WHITE PLAINS, N.Y. (CN) – A police lieutenant claims Suffolk County forced him to retire early after 27 years on the force because he told Newsday about a racist policy in which unlicensed drivers were arrested, rather than merely cited, only “in areas with large populations of Hispanic day laborers.”
In his federal complaint, Lt. Raymond Smith says he was disciplined, transferred and eventually forced to retire on charges of “improperly communicating with the media” on this and another case.
The other case involved a man who was convicted of killing his parents in 1990. Smith says he his superiors retaliated against him after he speculated to other officers that there may have been a police conspiracy to convict an innocent man in that case.
Smith says that after reading news accounts of the trial of Martin Tankleff, a Long Island resident convicted of murdering his wealthy parents, he became convinced that there was credible evidence of a conspiracy that “challenged the integrity of a broad cross-section of Suffolk County’s legal community, from the Department’s Homicide Squad, to a County Judge, to the District Attorney.”
Tankleff’s conviction was overturned in December 2007.
“At the time Mr. Smith was corresponding with others about the Tankleff case, the official position of the Suffolk County District Attorney’s Office and the Suffolk County Police Department was that it was a ‘closed case’ that would not be re-opened,” Smith says.
Smith says he drew heat from his bosses again by speaking against the policy of targeting unlicensed drivers in Latino neighborhoods, which local press and legislators also had denounced “as a hateful and intolerant plan to eradicate immigrants from Suffolk County.”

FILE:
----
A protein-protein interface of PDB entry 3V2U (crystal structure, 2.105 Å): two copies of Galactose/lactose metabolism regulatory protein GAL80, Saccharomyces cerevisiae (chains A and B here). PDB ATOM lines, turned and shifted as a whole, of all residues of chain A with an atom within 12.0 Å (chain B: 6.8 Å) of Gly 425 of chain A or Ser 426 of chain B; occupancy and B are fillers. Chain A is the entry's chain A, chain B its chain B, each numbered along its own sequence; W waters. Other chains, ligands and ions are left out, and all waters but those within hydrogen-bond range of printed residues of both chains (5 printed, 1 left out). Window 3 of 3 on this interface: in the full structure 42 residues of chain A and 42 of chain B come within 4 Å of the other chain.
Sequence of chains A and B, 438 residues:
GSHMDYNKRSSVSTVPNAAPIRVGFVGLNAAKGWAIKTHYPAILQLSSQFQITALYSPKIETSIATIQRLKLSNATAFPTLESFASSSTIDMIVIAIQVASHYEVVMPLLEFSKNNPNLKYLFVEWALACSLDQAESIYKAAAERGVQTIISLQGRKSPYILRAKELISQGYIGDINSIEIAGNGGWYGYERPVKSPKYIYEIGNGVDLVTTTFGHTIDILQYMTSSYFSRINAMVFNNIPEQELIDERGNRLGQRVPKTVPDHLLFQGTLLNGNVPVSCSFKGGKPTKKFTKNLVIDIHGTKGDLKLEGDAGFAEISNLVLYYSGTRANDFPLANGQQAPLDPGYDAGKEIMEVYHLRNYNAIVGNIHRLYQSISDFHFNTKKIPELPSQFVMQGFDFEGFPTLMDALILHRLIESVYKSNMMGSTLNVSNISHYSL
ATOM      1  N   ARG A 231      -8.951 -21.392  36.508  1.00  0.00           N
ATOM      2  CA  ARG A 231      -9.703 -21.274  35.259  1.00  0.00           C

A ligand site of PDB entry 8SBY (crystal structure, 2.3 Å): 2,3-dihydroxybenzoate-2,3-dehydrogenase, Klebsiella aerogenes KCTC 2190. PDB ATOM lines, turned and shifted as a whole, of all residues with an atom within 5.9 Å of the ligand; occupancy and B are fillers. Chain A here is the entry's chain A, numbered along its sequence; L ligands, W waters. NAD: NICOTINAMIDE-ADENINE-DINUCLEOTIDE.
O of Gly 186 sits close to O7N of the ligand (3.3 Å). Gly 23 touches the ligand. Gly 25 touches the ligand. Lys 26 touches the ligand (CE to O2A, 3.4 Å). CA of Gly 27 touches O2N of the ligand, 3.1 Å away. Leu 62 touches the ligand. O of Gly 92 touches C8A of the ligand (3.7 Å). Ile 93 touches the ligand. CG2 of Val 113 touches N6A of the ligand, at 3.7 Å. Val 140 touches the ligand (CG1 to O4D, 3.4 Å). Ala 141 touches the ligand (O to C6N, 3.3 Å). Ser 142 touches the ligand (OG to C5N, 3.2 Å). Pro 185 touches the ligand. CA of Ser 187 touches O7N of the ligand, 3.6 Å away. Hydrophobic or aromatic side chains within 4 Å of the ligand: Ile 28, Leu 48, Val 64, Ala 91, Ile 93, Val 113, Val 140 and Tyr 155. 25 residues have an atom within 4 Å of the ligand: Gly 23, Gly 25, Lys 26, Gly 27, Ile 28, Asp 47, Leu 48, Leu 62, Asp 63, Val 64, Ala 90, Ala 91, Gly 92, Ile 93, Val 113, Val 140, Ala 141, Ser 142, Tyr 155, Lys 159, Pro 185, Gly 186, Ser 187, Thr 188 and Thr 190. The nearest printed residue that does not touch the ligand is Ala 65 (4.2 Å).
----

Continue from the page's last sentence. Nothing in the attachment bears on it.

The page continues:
After initially withdrawing the policy, Suffolk County Police told Newsday that the police would be reinstated because the American Automobile Association reported that unlicensed drivers were more dangerous than licensed ones, Smith says.
When Smith downloaded that AAA report, he says, he found that the police department had misrepresented its findings and Newsday had printed the distortions. Smith says he emailed Newsday reporter Christine Armario twice to seek a correction.
Months later, in late 2007, Smith says, the department’s Internal Affairs Bureau began investigating him, transferred him to another department, disciplined him for “improperly communicating with the media,” and eventually forced him to retire. He says the pretext he was given was unauthorized use of the Internet – a restriction that is honored more in the breach than in the observance.
He seeks reinstatement and punitive damages for retaliation and constitutional violations from Suffolk County and its Police Commissioner Richard Dormer.
He is represented by Steven Morelli of Carle Place, N.Y.
Source: Courthouse News Service